Uganda First Lady Says more Women MPs In her Country than Rwanda

First Lady of Uganda Janet Museveni is convinced that the global reporting trend about women in Rwanda’s parliament is all wrong: she has her own figures.

In Q&A interview for Forbes magazine’s December issue, Janet Museveni was challenged on what was being done to increase women participation in Ugandan society. The interviewee made reference to Rwanda, and the First Lady’s reaction shows she was not happy with the comparison.

“Yes, we have a big percentage of women in politics. At least 33% members of Parliament are women, and in cabinet, it is 35%,” she said.

“But by and large, I think we have a huge percentage of women leaders now and considering our population, that also increases the number.”

She added: “Smaller countries like Rwanda have a big percentage in Parliament, but because their population is smaller, the numbers are not as big as those in Uganda.”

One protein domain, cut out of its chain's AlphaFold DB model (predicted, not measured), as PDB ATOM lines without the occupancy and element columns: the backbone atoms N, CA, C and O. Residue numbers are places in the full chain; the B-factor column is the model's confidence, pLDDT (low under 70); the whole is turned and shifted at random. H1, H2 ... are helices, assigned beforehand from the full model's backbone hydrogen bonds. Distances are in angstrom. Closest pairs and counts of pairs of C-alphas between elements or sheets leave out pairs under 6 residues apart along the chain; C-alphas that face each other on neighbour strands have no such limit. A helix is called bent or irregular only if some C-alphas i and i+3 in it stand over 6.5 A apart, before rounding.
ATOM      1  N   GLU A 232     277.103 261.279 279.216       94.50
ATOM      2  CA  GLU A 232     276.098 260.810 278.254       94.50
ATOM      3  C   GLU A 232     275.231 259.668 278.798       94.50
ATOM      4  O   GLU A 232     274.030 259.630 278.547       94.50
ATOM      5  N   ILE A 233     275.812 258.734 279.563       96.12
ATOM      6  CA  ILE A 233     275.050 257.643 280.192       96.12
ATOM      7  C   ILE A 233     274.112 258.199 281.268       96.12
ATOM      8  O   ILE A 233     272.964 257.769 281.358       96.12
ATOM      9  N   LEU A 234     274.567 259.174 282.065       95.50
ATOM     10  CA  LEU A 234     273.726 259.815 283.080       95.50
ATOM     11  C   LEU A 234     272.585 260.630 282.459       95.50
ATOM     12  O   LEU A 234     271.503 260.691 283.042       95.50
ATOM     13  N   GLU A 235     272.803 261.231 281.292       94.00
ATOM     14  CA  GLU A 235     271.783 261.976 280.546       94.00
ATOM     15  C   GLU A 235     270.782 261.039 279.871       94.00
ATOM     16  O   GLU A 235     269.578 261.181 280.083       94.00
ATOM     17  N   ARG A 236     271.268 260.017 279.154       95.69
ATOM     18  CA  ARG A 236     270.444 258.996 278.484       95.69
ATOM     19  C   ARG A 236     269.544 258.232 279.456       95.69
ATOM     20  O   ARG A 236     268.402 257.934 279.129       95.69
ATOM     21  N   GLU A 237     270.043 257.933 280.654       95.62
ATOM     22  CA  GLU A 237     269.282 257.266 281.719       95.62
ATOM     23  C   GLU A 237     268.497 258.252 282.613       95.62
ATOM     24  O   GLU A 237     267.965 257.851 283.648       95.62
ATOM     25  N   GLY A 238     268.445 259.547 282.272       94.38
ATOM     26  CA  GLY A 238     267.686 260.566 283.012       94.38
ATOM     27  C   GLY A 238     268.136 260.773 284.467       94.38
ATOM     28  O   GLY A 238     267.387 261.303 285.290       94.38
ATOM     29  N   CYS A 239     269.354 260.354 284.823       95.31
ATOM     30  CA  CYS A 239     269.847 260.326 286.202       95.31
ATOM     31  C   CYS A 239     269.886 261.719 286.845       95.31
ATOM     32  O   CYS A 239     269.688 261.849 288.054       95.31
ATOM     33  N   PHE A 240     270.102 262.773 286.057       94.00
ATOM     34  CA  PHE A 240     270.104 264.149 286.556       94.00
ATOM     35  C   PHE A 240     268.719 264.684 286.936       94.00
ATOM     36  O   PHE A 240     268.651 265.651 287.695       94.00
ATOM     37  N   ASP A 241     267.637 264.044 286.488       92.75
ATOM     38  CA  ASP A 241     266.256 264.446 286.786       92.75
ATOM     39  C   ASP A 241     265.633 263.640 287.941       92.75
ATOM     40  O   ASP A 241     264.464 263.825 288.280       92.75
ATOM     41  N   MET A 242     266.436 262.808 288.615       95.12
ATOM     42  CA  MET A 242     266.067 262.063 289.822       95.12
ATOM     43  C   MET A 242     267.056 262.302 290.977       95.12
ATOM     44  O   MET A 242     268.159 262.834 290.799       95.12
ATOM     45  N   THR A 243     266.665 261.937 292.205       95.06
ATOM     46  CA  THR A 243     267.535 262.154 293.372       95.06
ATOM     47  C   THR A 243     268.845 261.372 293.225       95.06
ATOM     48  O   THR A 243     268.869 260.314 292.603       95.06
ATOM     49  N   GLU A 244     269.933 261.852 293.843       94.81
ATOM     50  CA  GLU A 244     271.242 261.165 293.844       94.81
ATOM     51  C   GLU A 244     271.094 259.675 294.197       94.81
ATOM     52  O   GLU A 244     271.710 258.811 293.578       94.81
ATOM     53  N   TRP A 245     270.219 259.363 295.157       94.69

Essentially what Janet Museveni is saying is that the world data ranking countries has gotten it all wrong. Her argument is that Uganda has 447 lawmakers, of whom 135 are women.

Uganda’s population as of 2016 was 42million, compared to 11.7m in Rwanda.

But then Rwanda’s parliament has 80 seats of which 52 are women.

Sweden has one of the world’s highest representations of women in parliament. Sweden’s total population as of last year is estimated at 9.8million. After the 2014 election, 43.6 per cent (152) of the 349 seats were taken by women.

According to the World Economic Forum (WEF) Global Gender Gap Report 2017, which is the renowned ranking database, Rwanda’s figure of 64% makes it the highest ratio in the world.

The Inter-Parliamentary Union (IPU), a platform bringing together all law making bodies, only 3 African nations appear among top 10 ranking (see table). Nordic countries also feature strongly with Sweden, Finland and Iceland all making it into the top 10.

Going by the population of Uganda compared to all the “top 10” nations, the ratios do not match up. Uganda has a big population and it’s representation numbers are low.

Mathematically, there is no way, a parliament with 447 lawmakers and just 33% women, can be considered above a parliament of 80 MPs with 52 women.

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